WAYFINDING
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There Is More to Life Than the Present Moment: The past is never gone. The future is already in the making. That’s why we can deal with the pandemic and racism.

“Memory is not just a then, recalled in a now, the past is never just the past, memory is the pulse passing through all created life, a waveform, a then continually becoming other thens, all the while creating a continual but almost untouchable now. But the guru’s urge to live only in the now misunderstands the multilayered inheritance of existence, where all epochs live and breathe in parallels… Memory is an invitation to the source of our life, to a fuller participation in the now, to a future about to happen, but ultimately to a frontier identity that holds them all at once. Memory makes the now fully inhabitable” (David Whyte, Consolations, p. 143).

When rabbis and Jewish mystics talk about Sabbath (a mindful moment that lasts for an entire day), they turn to Psalms 92 and 93. That seems strange.

You might not be familiar with Jewish tradition. While Psalm 92 does open with the words “A psalm, a song for the...

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How Stories Can Turn Impossible Into the Inevitable

by Michael Margolis, Storied (October 8, 2019)
 
Another book on storytelling?
 
I have dozens in my office. Story and leadership, story and marketing, story and change, story and writing, story and relationships, story and cooking, just to name a few. Over the years, however, I’ve noticed the authority Michael Margolis holds for innovators and leaders in diverse industries. He is known as an authentic, brilliant, and fun master of storytelling and cultural anthropology. A shaman for disruptors. And a chocolate addict. 
 
Michael offers three steps of his foundational framework, listed in the table of contents. In an era where we are suspicious of three-step oversimplifications, that’s a strike against the book, or so I thought. Michael goes there. And that’s where we, the readers, are.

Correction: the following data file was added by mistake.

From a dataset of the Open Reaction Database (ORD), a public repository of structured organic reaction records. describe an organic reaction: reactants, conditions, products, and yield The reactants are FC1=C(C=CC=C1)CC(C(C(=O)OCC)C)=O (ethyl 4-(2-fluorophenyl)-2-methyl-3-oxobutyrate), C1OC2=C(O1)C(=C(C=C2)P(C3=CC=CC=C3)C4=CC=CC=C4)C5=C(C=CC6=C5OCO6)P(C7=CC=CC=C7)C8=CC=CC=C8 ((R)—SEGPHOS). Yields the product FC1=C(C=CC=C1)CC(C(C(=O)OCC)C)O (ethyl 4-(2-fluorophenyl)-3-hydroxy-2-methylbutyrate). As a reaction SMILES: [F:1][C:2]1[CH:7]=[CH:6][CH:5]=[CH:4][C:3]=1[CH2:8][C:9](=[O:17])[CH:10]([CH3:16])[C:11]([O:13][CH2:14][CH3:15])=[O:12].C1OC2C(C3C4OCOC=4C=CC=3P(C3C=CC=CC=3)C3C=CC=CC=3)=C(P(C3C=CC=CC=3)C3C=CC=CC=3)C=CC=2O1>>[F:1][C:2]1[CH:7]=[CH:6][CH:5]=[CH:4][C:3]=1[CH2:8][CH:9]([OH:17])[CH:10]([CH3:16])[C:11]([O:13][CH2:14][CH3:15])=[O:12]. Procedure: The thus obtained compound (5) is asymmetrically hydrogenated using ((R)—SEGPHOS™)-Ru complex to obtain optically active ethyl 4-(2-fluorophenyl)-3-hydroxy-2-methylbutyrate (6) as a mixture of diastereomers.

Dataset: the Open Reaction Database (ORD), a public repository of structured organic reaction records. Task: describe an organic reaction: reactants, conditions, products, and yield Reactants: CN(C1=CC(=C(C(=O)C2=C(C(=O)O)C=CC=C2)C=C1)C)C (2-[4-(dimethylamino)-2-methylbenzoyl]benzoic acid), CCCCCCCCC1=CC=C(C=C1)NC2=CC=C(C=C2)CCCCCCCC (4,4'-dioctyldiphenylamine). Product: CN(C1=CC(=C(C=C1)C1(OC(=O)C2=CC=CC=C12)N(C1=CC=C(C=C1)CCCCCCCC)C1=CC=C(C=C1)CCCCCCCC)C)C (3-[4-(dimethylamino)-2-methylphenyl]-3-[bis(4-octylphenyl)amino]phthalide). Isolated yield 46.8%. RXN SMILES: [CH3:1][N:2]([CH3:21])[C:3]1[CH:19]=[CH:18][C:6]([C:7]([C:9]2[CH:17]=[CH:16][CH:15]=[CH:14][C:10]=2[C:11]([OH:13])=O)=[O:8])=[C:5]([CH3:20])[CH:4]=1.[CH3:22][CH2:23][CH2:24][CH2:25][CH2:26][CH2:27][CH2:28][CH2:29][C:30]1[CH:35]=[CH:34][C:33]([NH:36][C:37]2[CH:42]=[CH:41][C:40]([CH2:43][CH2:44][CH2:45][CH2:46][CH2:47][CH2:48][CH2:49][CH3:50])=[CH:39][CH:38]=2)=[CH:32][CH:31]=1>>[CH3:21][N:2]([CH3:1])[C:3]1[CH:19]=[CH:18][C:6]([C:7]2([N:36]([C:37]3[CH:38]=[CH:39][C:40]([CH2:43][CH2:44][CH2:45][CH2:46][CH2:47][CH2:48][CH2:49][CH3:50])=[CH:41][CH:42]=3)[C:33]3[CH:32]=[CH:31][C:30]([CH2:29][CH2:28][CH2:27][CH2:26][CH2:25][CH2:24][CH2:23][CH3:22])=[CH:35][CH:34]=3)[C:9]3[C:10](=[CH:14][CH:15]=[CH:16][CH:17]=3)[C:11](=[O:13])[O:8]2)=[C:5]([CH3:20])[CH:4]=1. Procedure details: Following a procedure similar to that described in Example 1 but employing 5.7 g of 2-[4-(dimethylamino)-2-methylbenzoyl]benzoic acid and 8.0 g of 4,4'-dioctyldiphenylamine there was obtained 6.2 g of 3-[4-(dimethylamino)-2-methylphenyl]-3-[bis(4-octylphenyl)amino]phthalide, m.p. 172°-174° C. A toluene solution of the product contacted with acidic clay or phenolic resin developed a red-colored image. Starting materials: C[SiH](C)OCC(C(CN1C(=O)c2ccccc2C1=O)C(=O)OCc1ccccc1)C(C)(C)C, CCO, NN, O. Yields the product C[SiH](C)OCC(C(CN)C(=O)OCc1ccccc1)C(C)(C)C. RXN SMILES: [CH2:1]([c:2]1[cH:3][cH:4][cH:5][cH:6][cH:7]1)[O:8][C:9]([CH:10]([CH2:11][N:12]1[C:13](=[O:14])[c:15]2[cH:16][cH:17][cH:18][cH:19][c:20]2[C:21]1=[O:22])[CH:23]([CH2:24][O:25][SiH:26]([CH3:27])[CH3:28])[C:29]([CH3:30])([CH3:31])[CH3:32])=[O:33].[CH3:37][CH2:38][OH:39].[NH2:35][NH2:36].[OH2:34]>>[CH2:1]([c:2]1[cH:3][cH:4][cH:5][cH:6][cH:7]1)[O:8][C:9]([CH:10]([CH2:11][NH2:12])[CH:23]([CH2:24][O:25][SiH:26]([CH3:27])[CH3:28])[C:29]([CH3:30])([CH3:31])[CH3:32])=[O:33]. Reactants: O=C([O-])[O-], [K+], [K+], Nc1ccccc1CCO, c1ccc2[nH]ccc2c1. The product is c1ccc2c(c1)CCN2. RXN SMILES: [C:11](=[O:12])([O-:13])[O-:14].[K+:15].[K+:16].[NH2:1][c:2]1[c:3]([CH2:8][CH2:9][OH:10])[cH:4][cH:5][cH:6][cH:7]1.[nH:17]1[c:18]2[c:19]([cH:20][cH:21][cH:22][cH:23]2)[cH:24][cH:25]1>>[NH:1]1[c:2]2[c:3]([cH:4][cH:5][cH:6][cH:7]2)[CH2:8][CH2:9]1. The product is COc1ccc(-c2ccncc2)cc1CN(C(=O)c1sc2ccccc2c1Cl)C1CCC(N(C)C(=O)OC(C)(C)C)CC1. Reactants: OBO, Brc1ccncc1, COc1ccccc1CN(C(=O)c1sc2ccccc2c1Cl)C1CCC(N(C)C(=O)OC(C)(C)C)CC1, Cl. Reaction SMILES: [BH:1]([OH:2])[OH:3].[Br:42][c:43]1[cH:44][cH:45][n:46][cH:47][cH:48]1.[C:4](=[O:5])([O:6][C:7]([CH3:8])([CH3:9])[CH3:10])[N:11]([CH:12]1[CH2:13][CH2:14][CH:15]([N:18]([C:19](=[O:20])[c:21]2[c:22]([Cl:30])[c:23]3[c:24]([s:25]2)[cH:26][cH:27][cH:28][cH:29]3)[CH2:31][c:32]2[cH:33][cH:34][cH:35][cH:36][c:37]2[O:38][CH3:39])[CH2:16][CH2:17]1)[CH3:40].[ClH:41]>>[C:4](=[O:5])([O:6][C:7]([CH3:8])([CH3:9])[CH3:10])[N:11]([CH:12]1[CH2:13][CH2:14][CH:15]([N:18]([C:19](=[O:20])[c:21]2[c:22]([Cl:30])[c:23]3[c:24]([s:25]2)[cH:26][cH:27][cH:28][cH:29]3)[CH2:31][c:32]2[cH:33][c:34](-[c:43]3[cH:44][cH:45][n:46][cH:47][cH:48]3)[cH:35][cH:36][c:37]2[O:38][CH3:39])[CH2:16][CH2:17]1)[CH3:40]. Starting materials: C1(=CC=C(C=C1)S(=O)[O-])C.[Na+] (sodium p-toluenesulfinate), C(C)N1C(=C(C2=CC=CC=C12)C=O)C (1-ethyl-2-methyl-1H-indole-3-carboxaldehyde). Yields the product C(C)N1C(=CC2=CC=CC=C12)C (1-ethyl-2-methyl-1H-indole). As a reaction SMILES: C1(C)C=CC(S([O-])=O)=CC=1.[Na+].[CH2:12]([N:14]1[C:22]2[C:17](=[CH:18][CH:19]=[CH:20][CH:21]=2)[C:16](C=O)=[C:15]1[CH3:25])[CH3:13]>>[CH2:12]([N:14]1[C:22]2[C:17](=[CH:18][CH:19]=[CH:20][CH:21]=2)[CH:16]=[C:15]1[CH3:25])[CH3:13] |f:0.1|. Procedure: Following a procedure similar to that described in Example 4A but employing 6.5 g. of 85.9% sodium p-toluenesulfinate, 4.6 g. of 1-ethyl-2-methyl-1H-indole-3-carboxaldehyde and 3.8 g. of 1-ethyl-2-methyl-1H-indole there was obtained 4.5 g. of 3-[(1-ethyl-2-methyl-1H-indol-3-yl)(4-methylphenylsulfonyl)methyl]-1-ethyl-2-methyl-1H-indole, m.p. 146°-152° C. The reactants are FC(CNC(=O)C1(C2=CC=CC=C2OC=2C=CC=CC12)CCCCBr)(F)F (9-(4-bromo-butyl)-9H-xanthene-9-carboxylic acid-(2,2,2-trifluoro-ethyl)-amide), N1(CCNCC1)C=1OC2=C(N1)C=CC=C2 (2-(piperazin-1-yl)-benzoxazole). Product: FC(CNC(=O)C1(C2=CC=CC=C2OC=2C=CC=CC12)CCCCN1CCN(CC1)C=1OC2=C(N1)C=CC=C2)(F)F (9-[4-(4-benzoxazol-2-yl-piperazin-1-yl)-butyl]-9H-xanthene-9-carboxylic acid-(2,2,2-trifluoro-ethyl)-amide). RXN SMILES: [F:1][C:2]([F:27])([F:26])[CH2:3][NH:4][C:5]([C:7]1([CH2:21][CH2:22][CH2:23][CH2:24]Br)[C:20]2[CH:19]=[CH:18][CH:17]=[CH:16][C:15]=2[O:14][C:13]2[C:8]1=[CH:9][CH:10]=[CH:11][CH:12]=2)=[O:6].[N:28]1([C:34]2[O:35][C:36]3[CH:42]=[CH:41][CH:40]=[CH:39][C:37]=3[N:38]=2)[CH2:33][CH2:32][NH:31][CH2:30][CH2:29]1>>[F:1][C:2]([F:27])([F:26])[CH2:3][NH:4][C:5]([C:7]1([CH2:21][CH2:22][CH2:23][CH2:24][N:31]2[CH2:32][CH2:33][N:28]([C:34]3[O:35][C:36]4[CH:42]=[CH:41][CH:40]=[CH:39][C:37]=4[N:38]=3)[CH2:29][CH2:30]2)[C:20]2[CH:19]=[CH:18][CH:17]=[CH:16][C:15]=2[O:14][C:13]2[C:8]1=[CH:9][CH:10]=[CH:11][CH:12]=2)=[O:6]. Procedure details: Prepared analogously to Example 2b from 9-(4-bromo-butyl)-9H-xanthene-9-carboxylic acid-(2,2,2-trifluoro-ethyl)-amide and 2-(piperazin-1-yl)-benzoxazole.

No matter how complex the world has become, we need a method that is real, doable, and...
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That World Is In This World

Breathtakingly beautiful (see pic), the largest cave in the world, Hang Sơn Đoòng in Vietnam. It was discovered by a local man named Hồ Khanh in 1991, God bless him. The whistling sound of wind and the roar of a rushing stream in the cave heard through a small entrance, as well as the steep descent, prevented the local people from ever entering the cave.

I have a fear of small enclosed spaces, sometimes waking up in a sweat from a dream in which I have to crawl through a pipe as a spy (I must have seen a movie like that when I was a kid). But there are enclosed spaces more spacious than the skies. They often have an access that will reveal itself to us only if we want to live alive.

I have realized that I live life in proportion to the breadth and depth of my attention. I have come to believe that life gives itself only to those who pay attention and it gives itself only in proportion to that attention.

To change our life, we have one lever, really. What we choose to pay...

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